How Britain shaped Scottish identity – and Brexit could reshape it further
Part 12 of Who is 'Europe'?, a weekly series on how European natives and residents are responding to pressures from terrorism, migration, nationalism, and the 'European project.'
Melanie Stetson Freeman/Staff/File
Central Scotland in the 1970s was a largely monochrome place.
Many people lived in gray pebble-dashed houses rented from the local council. The population was largely white and working-class. Scotland’s great industries – mining, shipbuilding – were in decline but still the predominant source of employment.
“Spaghetti Bolognese used to come in a tin. That was the limit of how exotic it got where we lived,” says Jim Cassidy, now 46, who was raised in Airdrie, a working class town of around 35,000 that sits between Scotland’s two largest cities, Glasgow and Edinburgh. [Editor's note: The story originally misstated which two cities are Scotland's largest.]
Growing up, Mr. Cassidy always described himself as Scottish. “Until I was 18, I never went out of Scotland. I didn’t see myself in any international sense at all,” he recalls. Three decades later, however, the railway worker’s view of himself has changed quite dramatically. “I now see myself as Scottish and European and not just Scottish,” Cassidy says.
Such views are not universal. Most Scots do not see themselves as European. But that may be starting to change, thanks in large part to last month's vote in favor of Brexit.
Just as political events out of London in the 1980s and '90s – including the policies of Margaret Thatcher and the creation of a Scottish parliament – spurred Scots to increasingly identify themselves as Scottish rather than British, so too could Brexit strengthen Scotland's relationship with Europe. As the English and other pro-Brexit groups in Britain push away from the European Union, Scots may increasingly embrace Europeanness as a way of distinguishing themselves from their neighbors to the south.
“I would expect to see a rise in Europeanness,” says Laura Cram, professor of politics at Edinburgh University. “If you feel deprived of something then it matters to you even more. Not only did you not vote for it but now someone is taking it away from you.”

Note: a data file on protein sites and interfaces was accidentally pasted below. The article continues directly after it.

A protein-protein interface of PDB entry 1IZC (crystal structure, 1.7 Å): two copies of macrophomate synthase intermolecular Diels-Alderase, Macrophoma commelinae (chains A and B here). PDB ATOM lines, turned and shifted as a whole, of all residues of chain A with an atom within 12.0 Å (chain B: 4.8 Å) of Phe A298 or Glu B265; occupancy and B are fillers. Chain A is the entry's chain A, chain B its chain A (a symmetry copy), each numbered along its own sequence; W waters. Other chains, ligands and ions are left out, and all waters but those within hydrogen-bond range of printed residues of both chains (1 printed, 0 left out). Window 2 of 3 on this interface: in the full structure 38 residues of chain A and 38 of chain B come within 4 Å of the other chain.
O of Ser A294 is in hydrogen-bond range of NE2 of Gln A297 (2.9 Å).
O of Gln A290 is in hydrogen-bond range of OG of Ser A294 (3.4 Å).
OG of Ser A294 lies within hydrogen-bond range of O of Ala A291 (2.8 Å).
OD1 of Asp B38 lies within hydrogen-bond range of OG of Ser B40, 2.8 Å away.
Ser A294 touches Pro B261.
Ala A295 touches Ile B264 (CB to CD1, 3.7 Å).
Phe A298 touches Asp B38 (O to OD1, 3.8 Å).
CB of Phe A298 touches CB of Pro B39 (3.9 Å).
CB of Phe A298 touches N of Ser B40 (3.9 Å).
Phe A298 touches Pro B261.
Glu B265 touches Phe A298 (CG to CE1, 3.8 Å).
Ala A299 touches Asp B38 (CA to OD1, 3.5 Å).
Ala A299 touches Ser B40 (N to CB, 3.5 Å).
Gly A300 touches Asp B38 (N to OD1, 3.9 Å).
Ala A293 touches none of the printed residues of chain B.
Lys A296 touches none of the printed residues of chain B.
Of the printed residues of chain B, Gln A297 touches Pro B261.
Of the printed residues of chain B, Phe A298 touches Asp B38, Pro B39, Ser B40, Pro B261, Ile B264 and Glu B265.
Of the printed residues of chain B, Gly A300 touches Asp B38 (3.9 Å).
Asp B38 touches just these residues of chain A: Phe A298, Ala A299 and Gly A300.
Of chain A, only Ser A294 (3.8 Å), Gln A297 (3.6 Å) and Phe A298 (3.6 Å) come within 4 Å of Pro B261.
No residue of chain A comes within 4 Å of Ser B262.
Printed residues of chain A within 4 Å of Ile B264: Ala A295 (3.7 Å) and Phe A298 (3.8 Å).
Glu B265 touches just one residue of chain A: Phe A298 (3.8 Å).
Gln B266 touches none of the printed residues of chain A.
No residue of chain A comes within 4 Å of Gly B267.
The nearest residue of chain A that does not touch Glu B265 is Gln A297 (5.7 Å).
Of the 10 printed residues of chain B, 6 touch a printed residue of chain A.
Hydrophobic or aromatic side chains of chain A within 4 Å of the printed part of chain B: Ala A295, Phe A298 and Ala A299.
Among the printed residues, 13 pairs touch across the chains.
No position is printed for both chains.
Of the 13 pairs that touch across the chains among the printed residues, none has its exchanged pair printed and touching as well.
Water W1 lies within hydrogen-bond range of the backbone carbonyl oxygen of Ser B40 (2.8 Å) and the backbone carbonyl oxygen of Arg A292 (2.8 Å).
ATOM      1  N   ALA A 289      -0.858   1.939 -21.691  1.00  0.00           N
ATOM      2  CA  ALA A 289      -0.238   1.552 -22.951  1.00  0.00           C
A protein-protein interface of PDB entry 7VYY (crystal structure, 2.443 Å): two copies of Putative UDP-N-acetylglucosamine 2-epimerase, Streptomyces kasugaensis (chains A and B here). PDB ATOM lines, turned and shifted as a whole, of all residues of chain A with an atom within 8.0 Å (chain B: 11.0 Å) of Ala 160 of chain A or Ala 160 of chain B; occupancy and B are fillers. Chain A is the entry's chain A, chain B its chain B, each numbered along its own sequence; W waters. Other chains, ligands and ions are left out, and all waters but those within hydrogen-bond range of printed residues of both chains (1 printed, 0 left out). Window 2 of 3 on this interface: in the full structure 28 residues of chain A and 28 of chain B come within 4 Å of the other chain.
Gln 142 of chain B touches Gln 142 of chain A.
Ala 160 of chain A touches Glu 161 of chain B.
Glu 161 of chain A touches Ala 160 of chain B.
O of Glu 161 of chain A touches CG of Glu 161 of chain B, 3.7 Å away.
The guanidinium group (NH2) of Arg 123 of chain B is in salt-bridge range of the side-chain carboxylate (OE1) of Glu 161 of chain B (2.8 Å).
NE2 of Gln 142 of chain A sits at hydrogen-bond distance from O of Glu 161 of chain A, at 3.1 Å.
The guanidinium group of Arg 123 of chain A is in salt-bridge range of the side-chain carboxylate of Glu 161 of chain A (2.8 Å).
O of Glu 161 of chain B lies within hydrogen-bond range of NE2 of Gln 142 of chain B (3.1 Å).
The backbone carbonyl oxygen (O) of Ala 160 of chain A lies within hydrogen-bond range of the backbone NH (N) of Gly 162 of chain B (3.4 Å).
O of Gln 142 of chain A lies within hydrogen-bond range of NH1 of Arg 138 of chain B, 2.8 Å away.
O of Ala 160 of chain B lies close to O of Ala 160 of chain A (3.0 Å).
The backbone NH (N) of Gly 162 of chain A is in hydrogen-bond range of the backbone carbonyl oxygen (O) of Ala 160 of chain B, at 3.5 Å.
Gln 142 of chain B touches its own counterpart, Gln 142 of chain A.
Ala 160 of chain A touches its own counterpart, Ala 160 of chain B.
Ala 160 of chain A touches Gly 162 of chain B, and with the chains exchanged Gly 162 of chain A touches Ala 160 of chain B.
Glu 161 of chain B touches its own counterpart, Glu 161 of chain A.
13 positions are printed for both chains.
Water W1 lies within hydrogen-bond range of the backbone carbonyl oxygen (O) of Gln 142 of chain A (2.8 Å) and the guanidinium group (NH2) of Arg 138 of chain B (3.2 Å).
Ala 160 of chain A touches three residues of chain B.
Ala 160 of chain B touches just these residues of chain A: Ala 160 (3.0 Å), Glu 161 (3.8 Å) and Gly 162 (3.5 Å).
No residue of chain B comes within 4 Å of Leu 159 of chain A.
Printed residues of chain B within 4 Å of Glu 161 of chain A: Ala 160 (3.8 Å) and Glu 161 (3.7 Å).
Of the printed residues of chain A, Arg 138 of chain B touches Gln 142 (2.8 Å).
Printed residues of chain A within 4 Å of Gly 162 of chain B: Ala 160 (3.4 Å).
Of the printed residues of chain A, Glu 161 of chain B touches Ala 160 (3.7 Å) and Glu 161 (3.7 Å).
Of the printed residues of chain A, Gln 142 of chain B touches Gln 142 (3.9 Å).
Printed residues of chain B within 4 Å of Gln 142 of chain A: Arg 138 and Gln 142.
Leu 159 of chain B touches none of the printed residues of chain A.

Scottishness and Englishness
Cassidy attributes his shifting identity to a number of factors: a spell in Germany in the 1980s with the British Army (“that was my first experience of that side of Britishness. I found it very insular”) and vastly improved links with continental Europe, where he frequently travels.
But arguably the biggest change has been political. Since the 1980s, Scotland has had an increasingly distinct political identity, embodied by a devolved parliament in Edinburgh. Last month, almost two-thirds of Scots voted to remain in the EU, but the strong leave vote in England ultimately pushed Britain towards Brexit.
But in recent years, Scots' sense of belonging to Britain has waned: more and more, they identify as only or predominantly Scottish. Barely one in 10 Scots say they are more British than Scottish or British only.
That decrease suggests that Scotland's turn toward Europe is not so much a proactive embrace of Brussels, but rather a byproduct of an increasing political divide between Scotland and England, a recurring theme in the 2014 referendum and one that Brexit could reinforce.
“The outcome of this referendum is the sense that there is a difference between Scottishness and Englishness [that] has increased,” says Prof. Cram. "Whether or not it is real or not doesn’t matter, what matters is the belief that it is [real]."
A repeat of recent history?
Although Scots often express similar views to their English counterparts on attitudinal surveys, Scottish electoral choices increasingly diverge. In the 2015 UK general election, the center-left Scottish National Party won all but three of Scotland’s 59 seats at Westminster. The Conservative party, which won an overall majority, captured just a single Scottish seat.